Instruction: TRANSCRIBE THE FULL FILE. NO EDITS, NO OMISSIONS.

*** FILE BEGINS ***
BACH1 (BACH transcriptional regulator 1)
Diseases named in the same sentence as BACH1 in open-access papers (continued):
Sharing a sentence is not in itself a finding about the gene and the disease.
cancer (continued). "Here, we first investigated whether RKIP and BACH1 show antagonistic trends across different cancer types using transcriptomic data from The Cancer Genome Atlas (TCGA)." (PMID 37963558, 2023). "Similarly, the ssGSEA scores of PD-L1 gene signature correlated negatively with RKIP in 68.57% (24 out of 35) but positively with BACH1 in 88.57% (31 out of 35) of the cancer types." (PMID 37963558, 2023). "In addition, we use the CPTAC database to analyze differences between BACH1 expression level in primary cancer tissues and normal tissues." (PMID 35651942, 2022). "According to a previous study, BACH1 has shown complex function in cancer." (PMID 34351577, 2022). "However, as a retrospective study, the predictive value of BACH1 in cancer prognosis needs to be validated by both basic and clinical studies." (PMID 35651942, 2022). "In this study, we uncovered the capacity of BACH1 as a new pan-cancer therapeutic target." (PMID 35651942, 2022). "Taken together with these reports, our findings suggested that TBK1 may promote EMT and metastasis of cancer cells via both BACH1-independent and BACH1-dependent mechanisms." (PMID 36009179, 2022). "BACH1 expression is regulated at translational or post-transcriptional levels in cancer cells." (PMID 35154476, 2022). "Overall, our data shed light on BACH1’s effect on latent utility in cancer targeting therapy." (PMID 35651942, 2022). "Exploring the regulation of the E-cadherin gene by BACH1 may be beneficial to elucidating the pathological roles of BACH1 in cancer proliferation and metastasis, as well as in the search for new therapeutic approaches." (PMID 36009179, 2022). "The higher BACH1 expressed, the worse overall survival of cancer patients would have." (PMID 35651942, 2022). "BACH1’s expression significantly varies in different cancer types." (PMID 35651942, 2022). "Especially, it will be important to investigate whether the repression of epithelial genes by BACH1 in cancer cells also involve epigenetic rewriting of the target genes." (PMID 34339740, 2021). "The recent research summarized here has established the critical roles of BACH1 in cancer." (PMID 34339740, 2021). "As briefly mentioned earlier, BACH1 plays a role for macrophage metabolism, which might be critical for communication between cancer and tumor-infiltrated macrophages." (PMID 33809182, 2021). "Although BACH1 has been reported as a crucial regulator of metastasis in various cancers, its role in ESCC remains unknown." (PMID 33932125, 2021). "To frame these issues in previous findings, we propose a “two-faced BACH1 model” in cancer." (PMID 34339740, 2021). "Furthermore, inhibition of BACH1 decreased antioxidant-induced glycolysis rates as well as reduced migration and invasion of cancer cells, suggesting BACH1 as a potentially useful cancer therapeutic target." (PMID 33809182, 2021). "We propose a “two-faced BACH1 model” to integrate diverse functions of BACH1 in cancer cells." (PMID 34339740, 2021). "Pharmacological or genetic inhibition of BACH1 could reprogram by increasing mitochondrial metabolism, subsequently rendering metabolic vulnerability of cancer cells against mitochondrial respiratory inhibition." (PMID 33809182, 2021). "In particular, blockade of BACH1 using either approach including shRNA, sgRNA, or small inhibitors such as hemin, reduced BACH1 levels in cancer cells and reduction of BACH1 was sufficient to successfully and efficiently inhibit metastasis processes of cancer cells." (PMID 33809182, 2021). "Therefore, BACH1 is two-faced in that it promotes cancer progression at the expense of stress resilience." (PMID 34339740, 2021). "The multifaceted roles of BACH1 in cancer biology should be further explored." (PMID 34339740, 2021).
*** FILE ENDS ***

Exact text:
BACH1 (BACH transcriptional regulator 1)
Diseases named in the same sentence as BACH1 in open-access papers (continued):
Sharing a sentence is not in itself a finding about the gene and the disease.
cancer (continued). "Here, we first investigated whether RKIP and BACH1 show antagonistic trends across different cancer types using transcriptomic data from The Cancer Genome Atlas (TCGA)." (PMID 37963558, 2023). "Similarly, the ssGSEA scores of PD-L1 gene signature correlated negatively with RKIP in 68.57% (24 out of 35) but positively with BACH1 in 88.57% (31 out of 35) of the cancer types." (PMID 37963558, 2023). "In addition, we use the CPTAC database to analyze differences between BACH1 expression level in primary cancer tissues and normal tissues." (PMID 35651942, 2022). "According to a previous study, BACH1 has shown complex function in cancer." (PMID 34351577, 2022). "However, as a retrospective study, the predictive value of BACH1 in cancer prognosis needs to be validated by both basic and clinical studies." (PMID 35651942, 2022). "In this study, we uncovered the capacity of BACH1 as a new pan-cancer therapeutic target." (PMID 35651942, 2022). "Taken together with these reports, our findings suggested that TBK1 may promote EMT and metastasis of cancer cells via both BACH1-independent and BACH1-dependent mechanisms." (PMID 36009179, 2022). "BACH1 expression is regulated at translational or post-transcriptional levels in cancer cells." (PMID 35154476, 2022). "Overall, our data shed light on BACH1’s effect on latent utility in cancer targeting therapy." (PMID 35651942, 2022). "Exploring the regulation of the E-cadherin gene by BACH1 may be beneficial to elucidating the pathological roles of BACH1 in cancer proliferation and metastasis, as well as in the search for new therapeutic approaches." (PMID 36009179, 2022). "The higher BACH1 expressed, the worse overall survival of cancer patients would have." (PMID 35651942, 2022). "BACH1’s expression significantly varies in different cancer types." (PMID 35651942, 2022). "Especially, it will be important to investigate whether the repression of epithelial genes by BACH1 in cancer cells also involve epigenetic rewriting of the target genes." (PMID 34339740, 2021). "The recent research summarized here has established the critical roles of BACH1 in cancer." (PMID 34339740, 2021). "As briefly mentioned earlier, BACH1 plays a role for macrophage metabolism, which might be critical for communication between cancer and tumor-infiltrated macrophages." (PMID 33809182, 2021). "Although BACH1 has been reported as a crucial regulator of metastasis in various cancers, its role in ESCC remains unknown." (PMID 33932125, 2021). "To frame these issues in previous findings, we propose a “two-faced BACH1 model” in cancer." (PMID 34339740, 2021). "Furthermore, inhibition of BACH1 decreased antioxidant-induced glycolysis rates as well as reduced migration and invasion of cancer cells, suggesting BACH1 as a potentially useful cancer therapeutic target." (PMID 33809182, 2021). "We propose a “two-faced BACH1 model” to integrate diverse functions of BACH1 in cancer cells." (PMID 34339740, 2021). "Pharmacological or genetic inhibition of BACH1 could reprogram by increasing mitochondrial metabolism, subsequently rendering metabolic vulnerability of cancer cells against mitochondrial respiratory inhibition." (PMID 33809182, 2021). "In particular, blockade of BACH1 using either approach including shRNA, sgRNA, or small inhibitors such as hemin, reduced BACH1 levels in cancer cells and reduction of BACH1 was sufficient to successfully and efficiently inhibit metastasis processes of cancer cells." (PMID 33809182, 2021). "Therefore, BACH1 is two-faced in that it promotes cancer progression at the expense of stress resilience." (PMID 34339740, 2021). "The multifaceted roles of BACH1 in cancer biology should be further explored." (PMID 34339740, 2021).